It's very important to make sure that your dog takes ALL the prescribed medication, at the right times, so that the bacteria is completely eliminated.
If you don't see an improvement within 48 hours, or Fifi seems to be feeling worse, let your vet know asap.
Sometimes the medication needs to be changed or dosage 'tweaked'. Don't make any changes yourself.. always call your vet for advice.
Your dog's urine will most likely be tested again after the full course of medications have been taken, to make sure all bacteria is gone.
Sometimes an anti-inflammatory will be prescribed as well, or medicine to help with the pain.
Making sure she drinks plenty of water is also recommended at all times (in fact drinking lots of water can play a role in preventing bladder infection and stone/crystal formation in dogs).
If test results and examination show other problems such as bladder stones (there are two main types of these Struvite and Calcium Oxalate) then they will also need to be treated.
Your vet will decide which option is the right one for Fifi or Fido depending on the type of bladder stones he/she has, how many there are and how big they are.
Bladder stones in male dogs are more likely to block the urethra, so removing them quickly and completely is especially important - particularly if there are a lot of stones.
Any other underlying health condition will also need to be treated.
This includes conditions such as diabetes or adrenal disease, as well as a physical abnormality or injury.
Treating a bladder infection and/or bladder stones sometimes requires your vet to use a combination of the above options.
There are also natural products which can help a dog bladder infection, but I wouldn't personally recommend these as the only treatment.
If there is a true infection, antibiotics are needed. Bladder stones need professional evaluation too and the right treatment.
Natural remedies can often be used in conjunction with veterinary treatment and in this situation can be very beneficial.
There are also many natural products which are effective at maintaining good bladder health and preventing UTI's and other bladder problems.
Once infection has set in your dog needs veterinary care.
There is no sure-fire, 100% guaranteed way to prevent your dog from developing a bladder infection - but there are things you can do to lessen the risk.
Make sure your dog always has access to clean, fresh water... and that she drinks it!
Drinking enough keeps urine from becoming concentrated and also encourages your dog to pee regularly.
Both of these can help prevent the conditions in which bacteria thrive and/or stones form.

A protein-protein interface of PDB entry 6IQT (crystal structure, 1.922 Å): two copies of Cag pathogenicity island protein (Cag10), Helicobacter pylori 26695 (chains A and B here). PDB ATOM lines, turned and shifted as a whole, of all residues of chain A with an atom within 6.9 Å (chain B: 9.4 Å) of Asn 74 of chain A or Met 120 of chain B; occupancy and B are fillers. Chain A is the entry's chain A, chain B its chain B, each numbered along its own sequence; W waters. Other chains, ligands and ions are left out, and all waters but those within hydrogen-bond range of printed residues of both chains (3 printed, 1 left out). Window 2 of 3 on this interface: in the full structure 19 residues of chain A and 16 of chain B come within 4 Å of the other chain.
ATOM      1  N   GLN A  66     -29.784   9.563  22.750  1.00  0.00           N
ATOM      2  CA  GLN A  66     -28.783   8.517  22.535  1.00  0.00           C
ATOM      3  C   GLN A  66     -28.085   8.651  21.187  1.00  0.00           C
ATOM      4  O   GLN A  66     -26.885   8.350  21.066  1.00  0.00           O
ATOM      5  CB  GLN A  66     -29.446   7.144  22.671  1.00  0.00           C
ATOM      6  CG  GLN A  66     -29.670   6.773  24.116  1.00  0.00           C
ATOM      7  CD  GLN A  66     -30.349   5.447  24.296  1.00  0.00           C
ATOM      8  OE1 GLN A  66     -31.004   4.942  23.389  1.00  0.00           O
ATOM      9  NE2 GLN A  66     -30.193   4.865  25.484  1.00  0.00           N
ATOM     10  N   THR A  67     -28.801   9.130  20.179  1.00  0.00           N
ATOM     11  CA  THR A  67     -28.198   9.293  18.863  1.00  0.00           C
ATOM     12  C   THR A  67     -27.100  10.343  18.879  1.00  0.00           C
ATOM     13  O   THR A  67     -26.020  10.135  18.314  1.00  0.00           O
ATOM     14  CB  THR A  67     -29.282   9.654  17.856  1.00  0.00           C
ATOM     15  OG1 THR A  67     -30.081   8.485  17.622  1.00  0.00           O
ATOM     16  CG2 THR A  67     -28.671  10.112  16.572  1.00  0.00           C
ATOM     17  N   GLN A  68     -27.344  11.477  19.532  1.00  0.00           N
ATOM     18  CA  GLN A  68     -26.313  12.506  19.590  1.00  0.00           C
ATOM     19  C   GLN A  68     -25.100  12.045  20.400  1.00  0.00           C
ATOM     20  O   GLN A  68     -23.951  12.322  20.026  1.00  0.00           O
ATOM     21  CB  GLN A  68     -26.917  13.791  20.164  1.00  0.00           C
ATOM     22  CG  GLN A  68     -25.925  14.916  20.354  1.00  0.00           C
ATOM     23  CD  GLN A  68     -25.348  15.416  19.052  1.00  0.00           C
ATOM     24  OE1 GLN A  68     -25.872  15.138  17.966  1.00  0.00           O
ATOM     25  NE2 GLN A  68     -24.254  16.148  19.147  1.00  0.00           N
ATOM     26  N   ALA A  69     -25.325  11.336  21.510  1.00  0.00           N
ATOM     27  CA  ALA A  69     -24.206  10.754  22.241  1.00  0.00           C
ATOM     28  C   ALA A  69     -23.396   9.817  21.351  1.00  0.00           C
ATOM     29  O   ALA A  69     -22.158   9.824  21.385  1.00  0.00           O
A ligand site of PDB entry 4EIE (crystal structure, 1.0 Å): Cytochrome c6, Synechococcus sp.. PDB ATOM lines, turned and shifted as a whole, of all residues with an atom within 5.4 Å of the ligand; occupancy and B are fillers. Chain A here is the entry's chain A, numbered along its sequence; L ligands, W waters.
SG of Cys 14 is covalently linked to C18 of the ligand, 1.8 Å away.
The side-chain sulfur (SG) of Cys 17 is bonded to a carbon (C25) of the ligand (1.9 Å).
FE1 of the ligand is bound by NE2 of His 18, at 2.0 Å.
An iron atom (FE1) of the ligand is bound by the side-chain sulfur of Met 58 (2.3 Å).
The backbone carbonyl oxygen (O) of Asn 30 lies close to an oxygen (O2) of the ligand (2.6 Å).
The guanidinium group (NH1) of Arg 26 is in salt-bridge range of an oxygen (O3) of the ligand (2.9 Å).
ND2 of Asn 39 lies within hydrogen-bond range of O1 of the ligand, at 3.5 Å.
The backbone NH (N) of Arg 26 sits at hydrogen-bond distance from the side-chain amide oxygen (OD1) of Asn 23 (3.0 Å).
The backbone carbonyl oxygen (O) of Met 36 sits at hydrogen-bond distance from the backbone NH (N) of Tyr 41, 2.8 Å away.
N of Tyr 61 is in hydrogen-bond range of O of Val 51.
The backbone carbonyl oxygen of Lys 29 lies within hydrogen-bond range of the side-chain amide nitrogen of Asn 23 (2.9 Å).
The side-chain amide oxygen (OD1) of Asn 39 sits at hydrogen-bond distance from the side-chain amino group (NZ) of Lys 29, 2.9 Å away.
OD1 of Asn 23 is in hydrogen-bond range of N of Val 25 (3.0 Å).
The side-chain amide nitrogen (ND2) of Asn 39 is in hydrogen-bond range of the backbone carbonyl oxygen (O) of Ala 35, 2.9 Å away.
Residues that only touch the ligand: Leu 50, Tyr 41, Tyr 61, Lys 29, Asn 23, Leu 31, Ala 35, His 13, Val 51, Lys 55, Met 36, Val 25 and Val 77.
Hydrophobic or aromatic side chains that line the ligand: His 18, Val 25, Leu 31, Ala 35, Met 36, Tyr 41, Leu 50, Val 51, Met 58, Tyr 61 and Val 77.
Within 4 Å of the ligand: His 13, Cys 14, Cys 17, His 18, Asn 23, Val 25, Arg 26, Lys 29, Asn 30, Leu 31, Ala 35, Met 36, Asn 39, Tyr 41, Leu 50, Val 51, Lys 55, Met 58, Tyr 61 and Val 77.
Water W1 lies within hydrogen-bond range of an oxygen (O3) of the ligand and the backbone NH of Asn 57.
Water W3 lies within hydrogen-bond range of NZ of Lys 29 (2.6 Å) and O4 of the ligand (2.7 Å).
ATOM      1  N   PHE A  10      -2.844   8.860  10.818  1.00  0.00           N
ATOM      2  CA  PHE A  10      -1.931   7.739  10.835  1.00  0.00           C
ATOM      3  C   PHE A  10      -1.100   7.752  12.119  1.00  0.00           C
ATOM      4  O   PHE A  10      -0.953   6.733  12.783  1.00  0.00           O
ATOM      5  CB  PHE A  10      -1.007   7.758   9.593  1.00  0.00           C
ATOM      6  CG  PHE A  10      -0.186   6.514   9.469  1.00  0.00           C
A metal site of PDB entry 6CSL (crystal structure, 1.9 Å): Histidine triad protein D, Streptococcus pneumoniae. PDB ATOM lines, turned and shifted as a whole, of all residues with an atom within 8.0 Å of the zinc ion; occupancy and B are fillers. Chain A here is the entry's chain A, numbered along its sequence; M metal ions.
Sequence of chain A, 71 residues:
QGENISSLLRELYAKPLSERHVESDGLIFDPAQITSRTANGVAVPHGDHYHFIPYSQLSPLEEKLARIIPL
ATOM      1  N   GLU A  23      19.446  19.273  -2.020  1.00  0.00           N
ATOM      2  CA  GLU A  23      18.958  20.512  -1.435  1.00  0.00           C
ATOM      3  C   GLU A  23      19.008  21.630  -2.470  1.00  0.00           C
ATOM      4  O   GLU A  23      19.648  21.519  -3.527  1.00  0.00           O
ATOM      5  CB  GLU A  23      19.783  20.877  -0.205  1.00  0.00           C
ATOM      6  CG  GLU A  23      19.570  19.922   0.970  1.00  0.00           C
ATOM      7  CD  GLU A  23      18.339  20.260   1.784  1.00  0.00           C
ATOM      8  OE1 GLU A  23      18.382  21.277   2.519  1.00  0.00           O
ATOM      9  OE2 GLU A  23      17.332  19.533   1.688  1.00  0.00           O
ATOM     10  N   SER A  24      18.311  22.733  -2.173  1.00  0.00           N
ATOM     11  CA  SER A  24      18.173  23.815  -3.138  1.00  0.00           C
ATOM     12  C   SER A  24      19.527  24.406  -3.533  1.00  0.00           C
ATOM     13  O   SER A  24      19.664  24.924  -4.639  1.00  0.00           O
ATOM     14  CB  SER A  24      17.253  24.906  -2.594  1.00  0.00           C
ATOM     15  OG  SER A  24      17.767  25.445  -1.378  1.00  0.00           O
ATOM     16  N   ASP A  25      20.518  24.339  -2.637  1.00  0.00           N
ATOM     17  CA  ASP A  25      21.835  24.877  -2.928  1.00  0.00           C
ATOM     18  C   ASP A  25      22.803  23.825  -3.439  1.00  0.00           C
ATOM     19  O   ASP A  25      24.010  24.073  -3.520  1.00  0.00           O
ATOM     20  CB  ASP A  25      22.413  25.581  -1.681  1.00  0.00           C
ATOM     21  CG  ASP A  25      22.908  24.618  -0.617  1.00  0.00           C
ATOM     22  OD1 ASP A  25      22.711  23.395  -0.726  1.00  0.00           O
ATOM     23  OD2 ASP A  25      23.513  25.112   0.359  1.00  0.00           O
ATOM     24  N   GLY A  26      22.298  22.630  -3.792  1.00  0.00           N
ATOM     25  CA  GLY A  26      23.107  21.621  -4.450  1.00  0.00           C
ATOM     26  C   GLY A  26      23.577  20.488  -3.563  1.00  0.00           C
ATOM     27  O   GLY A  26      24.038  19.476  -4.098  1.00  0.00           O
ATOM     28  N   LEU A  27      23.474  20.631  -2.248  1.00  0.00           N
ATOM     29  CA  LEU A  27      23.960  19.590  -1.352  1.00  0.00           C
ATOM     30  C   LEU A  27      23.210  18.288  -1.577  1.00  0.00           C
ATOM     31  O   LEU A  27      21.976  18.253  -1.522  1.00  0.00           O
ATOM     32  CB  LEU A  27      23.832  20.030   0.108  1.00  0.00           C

If urine sits in the bladder too long it can become an ideal breeding ground for bacteria.
So, making sure Fifi empties her bladder regularly, and fully, is important.
Some dogs (and especially puppies) need to pee several times during one potty break.
Just because she squats once don't assume she's empty!
Certain ingredients in some commercial pet foods are thought to be trigger factors for both common types of bladder stones in dogs (Struvite and Calcium Oxalate).
This is due to the the effect they have on the acid levels of your dog's urine.
Certain dog foods have been designed with this in mind.
These foods are formulated to maintain the correct balance of minerals and a healthy urine pH, both of which your dog needs to keep bladder infections and bladder stones at bay.
Studies have shown that the right diet can prevent dog bladder stones from reforming, so it's a simple but very effective way to keep Fifi safe.
For a dog who has had even one incidence of bladder stones, a prescription diet specifically designed for them is recommended... for the rest of their lives.
As early symptoms of a dog bladder infection or bladder stones can be vague at first, it's important to have your vet test Fifi's urine and do a physical exam regularly.
Catching a problem early means that it's easier, faster (and usually much less expensive) to treat.
Giving your dog probiotics regularly may help.
Studies show that these can prevent bacteria build-up and also support a healthy immune system which fights off infection much more effectively.
If your dog has had a bladder infection or bladder stones it's important to be vigilant about preventing recurrence... and watching for symptoms of potential trouble.
Testing Fifi's urine at home periodically (or if you think there might be a problem) can give you a head start on getting treatment started
You can use a complete at-home kit like this one - Urinary Tract Infection Test Kit which gives accurate results in just two minutes.
This kit can detect blood, white blood cells, and nitrite in the urine. Kit contains two tests so you can test again later if needed.
For quick and easy collection of Fifi or Fido's urine, use the P-scoop Dog Urine Collector.
The PawCheck Test Kit can detect a dog bladder infection as well as indicators of diabetes and kidney failure.
Again, test results are available in two minutes and two test kits are provided.
Or you can buy urine testing strips which change color depending on the acid/alkali balance of the urine you collect, such as Solid Gold Urine pH testing strips for Dogs & Cats
Here are a few products which given regularly can help keep Fifi and Fido's bladders healthy, hopefully preventing bladder infections and/or bladder stones from developing.